News

"Be Just And Fear Not" The Maine Charitable Mechanic Association

You may know that Brant & Cochran is a member of the Maine Charitable Mechanic Association (MCMA).  You might say – those guys aren’t mechanics.  They just make axes.  You are no doubt correct.    But crafting axes and collaborating with the Maine maker community gets us up the steps and into the Mechanics Hall on Congress Street in downtown Portland. 

The MCMA not only has a fascinating history; it is enjoying a renaissance as the maker economy (of which B&C is a part) continues to expand and mature.  And it has a cool logo and motto!

The MCMA was formed in 1815 to promote and support the skilled trades.  Its members were master craftsmen and entrepreneurs – referred to in the early 19th century as “mechanics.”   Members included sailmakers, carpenters, masons, jewelers, shipbuilders, and blacksmiths among others.  The membership list is a fascinating look at the many different types of and industries that were practiced in Maine in the last 200 years 

Why did these flinty, independent craftsmen band together to form the MCMA?  They wanted to build an educational cooperative:  A place where they could learn more about their craft and train their apprentices.  To do this they needed a library.  In 1820 the same year Maine gained statehood, the MCMA founded its library making it the eighth oldest private membership library in the United States.  It is still open today to all members.

Construction of Mechanics Hall was completed in 1859. 

Located at 519 Congress Street in downtown Portland, the hall has served many different uses over the years:

  • 1861 saw it become a billet for Maine troops headed to fight in the Civil War
  • In 1866 after the Great Fire of Portland it served as the city’s municipal offices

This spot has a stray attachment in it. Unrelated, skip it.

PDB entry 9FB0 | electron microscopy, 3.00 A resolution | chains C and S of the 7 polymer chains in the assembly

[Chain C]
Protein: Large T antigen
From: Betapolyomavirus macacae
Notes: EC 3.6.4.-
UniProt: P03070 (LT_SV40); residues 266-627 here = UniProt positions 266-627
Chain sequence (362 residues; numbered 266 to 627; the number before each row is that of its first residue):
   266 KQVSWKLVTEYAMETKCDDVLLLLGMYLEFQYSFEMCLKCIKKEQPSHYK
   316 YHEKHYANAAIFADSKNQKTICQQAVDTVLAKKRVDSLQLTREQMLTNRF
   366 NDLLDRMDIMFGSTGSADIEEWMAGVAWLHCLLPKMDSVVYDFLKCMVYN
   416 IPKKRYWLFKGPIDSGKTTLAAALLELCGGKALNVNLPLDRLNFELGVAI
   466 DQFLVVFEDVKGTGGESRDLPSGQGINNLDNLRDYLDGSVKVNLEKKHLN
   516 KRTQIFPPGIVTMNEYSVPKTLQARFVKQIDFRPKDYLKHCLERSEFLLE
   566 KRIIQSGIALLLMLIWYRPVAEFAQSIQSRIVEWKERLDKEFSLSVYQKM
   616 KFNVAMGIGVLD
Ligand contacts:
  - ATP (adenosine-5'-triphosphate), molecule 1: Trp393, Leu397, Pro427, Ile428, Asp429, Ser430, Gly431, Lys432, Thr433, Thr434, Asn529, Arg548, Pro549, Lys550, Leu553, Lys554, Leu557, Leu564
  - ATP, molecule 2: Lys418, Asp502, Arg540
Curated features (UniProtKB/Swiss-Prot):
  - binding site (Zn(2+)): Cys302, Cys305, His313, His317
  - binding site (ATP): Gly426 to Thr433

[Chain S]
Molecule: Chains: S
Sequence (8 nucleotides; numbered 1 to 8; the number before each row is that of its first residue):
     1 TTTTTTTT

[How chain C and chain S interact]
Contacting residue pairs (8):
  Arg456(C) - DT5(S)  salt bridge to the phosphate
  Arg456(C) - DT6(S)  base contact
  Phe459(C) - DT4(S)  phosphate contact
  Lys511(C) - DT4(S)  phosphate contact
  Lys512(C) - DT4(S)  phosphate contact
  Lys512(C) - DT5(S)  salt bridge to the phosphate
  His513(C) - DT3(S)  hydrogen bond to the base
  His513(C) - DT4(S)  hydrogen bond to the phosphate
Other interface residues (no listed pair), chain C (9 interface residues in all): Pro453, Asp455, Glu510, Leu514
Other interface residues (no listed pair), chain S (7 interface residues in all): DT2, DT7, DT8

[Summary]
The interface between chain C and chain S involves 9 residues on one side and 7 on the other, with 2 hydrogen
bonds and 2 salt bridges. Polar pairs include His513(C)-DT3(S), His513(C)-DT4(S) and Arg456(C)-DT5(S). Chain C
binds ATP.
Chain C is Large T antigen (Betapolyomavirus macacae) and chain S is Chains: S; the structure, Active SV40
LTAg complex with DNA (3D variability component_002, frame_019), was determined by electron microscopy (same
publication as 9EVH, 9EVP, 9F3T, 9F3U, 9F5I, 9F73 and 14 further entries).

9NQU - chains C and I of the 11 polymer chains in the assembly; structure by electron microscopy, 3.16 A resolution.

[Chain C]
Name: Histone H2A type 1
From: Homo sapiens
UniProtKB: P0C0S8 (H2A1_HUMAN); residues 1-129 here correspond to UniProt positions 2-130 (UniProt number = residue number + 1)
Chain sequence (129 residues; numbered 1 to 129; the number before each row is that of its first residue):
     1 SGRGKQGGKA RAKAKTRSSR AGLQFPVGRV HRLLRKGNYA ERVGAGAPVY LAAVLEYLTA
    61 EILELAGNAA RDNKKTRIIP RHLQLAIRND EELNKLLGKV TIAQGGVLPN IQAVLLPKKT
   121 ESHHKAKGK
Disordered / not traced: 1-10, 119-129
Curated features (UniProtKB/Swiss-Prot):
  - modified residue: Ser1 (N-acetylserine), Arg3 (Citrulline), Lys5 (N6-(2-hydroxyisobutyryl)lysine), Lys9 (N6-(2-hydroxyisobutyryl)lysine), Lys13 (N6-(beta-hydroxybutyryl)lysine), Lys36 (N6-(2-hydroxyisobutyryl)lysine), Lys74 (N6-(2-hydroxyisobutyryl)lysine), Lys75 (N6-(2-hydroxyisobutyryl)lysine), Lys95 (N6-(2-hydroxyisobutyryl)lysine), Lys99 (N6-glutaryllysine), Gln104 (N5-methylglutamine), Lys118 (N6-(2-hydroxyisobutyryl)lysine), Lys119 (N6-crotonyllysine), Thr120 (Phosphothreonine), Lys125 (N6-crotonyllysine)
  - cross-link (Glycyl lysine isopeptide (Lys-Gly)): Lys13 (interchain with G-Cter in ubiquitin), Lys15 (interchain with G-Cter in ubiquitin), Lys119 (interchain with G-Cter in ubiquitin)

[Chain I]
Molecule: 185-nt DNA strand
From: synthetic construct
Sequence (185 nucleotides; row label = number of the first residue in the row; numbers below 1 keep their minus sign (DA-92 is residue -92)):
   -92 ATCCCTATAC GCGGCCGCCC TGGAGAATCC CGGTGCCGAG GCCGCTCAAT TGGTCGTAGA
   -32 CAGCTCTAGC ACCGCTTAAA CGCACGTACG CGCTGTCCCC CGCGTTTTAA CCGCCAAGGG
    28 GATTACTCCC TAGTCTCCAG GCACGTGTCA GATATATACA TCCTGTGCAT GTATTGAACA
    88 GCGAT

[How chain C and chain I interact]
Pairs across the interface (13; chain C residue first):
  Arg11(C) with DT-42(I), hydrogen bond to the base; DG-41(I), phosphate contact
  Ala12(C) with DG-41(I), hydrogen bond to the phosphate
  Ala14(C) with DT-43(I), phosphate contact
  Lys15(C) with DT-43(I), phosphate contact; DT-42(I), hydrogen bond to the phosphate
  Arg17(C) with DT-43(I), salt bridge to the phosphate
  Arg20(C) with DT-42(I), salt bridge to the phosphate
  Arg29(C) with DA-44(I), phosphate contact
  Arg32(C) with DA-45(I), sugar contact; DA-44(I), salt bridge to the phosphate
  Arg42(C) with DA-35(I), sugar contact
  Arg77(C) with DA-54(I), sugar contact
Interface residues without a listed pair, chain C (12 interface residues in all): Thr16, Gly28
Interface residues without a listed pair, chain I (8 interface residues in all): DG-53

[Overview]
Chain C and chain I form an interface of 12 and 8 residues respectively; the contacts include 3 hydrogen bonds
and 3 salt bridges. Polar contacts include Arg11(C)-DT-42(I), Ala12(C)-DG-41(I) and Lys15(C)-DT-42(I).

• Member C.P. Kimball used the ballroom to show off his patented velocipede in 1869 and give riding lessons to prospective buyers.

  • 1875 sees the establishment of the Free Drawing School to teach mechanical and architectural drawing. The program continues into the 1980’s.
  • The main ballroom is renovated in 1890 for Melvin Gilbert to teach dance classes.

  • 1973 sees the Hall listed on the Register of National Historic Landmarks.

One of the more interesting projects undertaken by MCMA members was the making of silk trade banners in 1841 to be used in the Association’s triennial October festivals.  Each trade came up with their own unique 3’ x 3 ½’ banner featuring a motto.

We are partial to the blacksmith’s banner

The shoemakers obviously had a sense of humor

Lost over the years seventeen of the banners were found in a closet at Mechanics Hall in 1983.  The MCMA sold these banners to the Maine Historical Society for preservation where they are stored today.

There has been a surge of interest in the MCMA as the maker movement gathers steam.  Here’s MCMA’s Communication Coordinator Karolyn Greenstreet’s insight:

“In the past few years, on the Eve of its 200th anniversary, the organization has revitalized its mission of helping Maine's Makers (once called the "mechanics").  MCMA has expanded the definition of a mechanic to include all artistic pursuits and anyone that creates anything in the realm of computer and internet science among many other trades.  Membership has increased, especially amongst those of a younger generation of entrepreneurs.  Fine craftsmen, artists, artisans, dancers, actors, tech professionals, beer makers, civic hackers, writers, historians, and other creative professionals or hobbyists, all gather at the Hall to support and learn from one another.”

Programming at the Hall has also increased and diversified.  There are book clubs, dance lessons, civic “hack” sessions, concerts, First Friday events, presentations by members on their businesses (B&C did one of these in September), and travel lectures.  Keep up to date on goings on at the Hall on its Face Book Page.

The MCMA, Mechanics Hall and its members are a unique resource available to all Mainers seeking advice, encouragement, and support in building Maine’s maker community.  We would urge those of you makers out there to get involved with the MCMA.

And remember to always follow the Association’s motto: